The village of Dromiskin is a short drive from the M1.
When you arrive at the village you will have no problem spotting the tower.
Parking is available right outside the gate of the graveyard.

Wednesday, March 25, 2015

Menlo Castle

Menlo Castle dated 15thCentury is a vast ruin that is located on the bank's of the River Corrib.
The Castle was built in 1569 and was the main home of the Blake family.
The Blake family were one of the famous Tribes of Galway

The Blake's remained at Menlo until 1910 when the castle accidentally and tragically burned down.
Killed in the fire was Eleanor Blake the only daughter of  Lord Valentine Blake.

As a result of the fire the castle was totally gutted and what you see today is all that was left.
The wall's of the ruin are mostly covered in ivy, with some of the opinion that it is this very ivy that holds Menlo together.

Access - The turn for the castle is just before Terryland as you travel on the N84 heading towards Galway.
From the main road you are left a short drive to the old entrance (bottom image).
Parking for a couple of cars can be had close to the cattle gate and leaves you with a short walk down to the castle.

To view the castle from the far side of the River Corrib turn off the N59 for the National University of Galway.         

Tuesday, March 10, 2015

The Hill Of Slane

The impressive site of The Hill Of Slane stands 158 meters above the surrounding area.
As it is such a large site it is possible to be seen well in advance when travelling on the N2 to Slane from Dublin.

It is claimed (but disputed) that St Patrick lit a paschal fire on it's summit in 433 AD while a festival was being celebrated on the nearby Hill Of Tara.  This was in defiance of the High King Laoire whose pagan beliefs were that no other fires should be lit during pagan festivals.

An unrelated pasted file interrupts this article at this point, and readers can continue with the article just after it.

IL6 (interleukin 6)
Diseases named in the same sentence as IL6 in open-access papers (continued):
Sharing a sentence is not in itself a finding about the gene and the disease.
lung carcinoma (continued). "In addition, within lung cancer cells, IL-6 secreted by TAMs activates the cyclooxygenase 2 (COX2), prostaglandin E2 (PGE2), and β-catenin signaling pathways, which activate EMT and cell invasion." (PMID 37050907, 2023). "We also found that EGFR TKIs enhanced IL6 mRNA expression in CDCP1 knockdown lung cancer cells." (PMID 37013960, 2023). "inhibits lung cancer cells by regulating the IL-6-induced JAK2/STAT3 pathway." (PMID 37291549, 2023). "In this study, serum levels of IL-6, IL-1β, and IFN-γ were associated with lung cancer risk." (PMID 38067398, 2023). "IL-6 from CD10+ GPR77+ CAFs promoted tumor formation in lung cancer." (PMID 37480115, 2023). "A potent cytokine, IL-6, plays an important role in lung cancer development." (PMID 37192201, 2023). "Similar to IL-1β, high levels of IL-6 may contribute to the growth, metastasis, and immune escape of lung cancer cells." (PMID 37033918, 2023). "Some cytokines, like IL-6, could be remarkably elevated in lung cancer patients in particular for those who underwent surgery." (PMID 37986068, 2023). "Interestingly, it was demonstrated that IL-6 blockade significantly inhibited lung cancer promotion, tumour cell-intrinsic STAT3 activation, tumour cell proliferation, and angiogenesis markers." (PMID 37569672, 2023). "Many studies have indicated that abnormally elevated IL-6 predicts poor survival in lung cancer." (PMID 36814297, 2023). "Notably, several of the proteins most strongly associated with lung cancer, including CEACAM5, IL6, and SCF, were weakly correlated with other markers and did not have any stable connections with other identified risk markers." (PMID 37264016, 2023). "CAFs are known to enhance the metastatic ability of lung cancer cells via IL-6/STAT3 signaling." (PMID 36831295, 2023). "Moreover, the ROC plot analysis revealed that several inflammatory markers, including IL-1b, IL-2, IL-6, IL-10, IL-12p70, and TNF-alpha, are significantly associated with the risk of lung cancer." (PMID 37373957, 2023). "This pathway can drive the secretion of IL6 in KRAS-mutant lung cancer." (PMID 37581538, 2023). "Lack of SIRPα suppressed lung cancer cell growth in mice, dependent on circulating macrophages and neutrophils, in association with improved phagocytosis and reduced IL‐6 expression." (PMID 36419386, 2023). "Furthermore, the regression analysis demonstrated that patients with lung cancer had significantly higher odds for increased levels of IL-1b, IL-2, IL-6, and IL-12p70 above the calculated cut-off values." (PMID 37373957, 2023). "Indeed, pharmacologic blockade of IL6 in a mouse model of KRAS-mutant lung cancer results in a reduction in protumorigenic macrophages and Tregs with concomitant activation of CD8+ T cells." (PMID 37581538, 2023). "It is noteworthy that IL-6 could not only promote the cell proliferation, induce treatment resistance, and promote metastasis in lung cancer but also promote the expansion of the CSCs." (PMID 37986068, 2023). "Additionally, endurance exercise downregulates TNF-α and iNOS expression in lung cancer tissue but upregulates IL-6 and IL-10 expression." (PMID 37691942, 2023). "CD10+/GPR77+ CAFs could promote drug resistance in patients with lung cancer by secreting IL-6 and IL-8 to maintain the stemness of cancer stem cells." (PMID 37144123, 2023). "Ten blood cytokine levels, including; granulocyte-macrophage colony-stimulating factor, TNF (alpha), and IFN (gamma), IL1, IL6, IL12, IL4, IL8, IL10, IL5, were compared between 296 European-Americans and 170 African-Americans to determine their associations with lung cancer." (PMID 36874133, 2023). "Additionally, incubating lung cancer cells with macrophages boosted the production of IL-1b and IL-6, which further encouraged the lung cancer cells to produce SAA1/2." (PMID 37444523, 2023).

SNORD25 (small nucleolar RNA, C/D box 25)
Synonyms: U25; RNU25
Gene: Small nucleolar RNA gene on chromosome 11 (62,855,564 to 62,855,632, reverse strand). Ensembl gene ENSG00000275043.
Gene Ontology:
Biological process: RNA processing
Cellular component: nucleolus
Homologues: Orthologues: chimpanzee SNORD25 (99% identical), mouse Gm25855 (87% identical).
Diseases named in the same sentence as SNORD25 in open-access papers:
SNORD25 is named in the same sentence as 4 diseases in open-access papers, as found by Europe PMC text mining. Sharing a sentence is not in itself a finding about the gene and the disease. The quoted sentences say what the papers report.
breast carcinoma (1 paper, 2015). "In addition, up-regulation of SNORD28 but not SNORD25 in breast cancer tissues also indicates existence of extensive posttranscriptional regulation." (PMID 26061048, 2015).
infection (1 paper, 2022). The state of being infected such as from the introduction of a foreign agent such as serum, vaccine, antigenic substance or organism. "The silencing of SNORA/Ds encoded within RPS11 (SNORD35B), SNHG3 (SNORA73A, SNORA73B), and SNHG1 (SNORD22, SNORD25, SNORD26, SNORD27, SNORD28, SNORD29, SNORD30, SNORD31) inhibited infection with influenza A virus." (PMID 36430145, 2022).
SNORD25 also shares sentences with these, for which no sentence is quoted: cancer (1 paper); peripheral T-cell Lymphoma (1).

What you can see today is mostly dated from the 15th Century.
It is said to have been built on a earlier site.
The 19 meter high Gothic tower (image no 2) was founded along with the Franciscan friary and the collage (image no 3) by Sir Christopher Fleming in 1512.

Access - The site is signposted on your left as you leave Slane heading towards Collon.
Parking is not a problem as their is a good size clearing (you are warned not to leave valuables visible as cars have been broken into).
From the car park you are left a short up hill walk to the site.



Monday, February 23, 2015

Oranmore Castle

Oranmore Castle, County Galway is dated to the 15th Century but is thought to have been built on the site of an earlier castle.
The castle was a stronghold of the Clanricardes, a prominent Norman family in Galway.  

The castle under the lordship of the fifth Earl Clanricardes played a major role in the Confederate Rebellion in the 1640's.
Oranmore was surrendered in 1643 by Captain Willoughby.
This was done without the knowledge or permission of the Marquess.
In 1651 the castle was surrendered to the Parliamentary forces.

The successor of the Marquess the 6th Earl regained the castle and in 1666 he leased Oranmore to Walter Athy.
Oranmore through marriage passed to the Blake family of Mayo.
The castle stayed in the care of the Blake's  until 1853 when it was abandoned.

Oranmore was purchased in 1947 by Lady Leslie, and the castle has remained in her family's care to date.

Access - The castle is well signposted from the main street in Oranmore.
As the castle dominates the coastline you won't need any help.
Oranmore can be visited at times during the summer.
Booking ahead would be advisable as the castle amongst other things is considered to be haunted.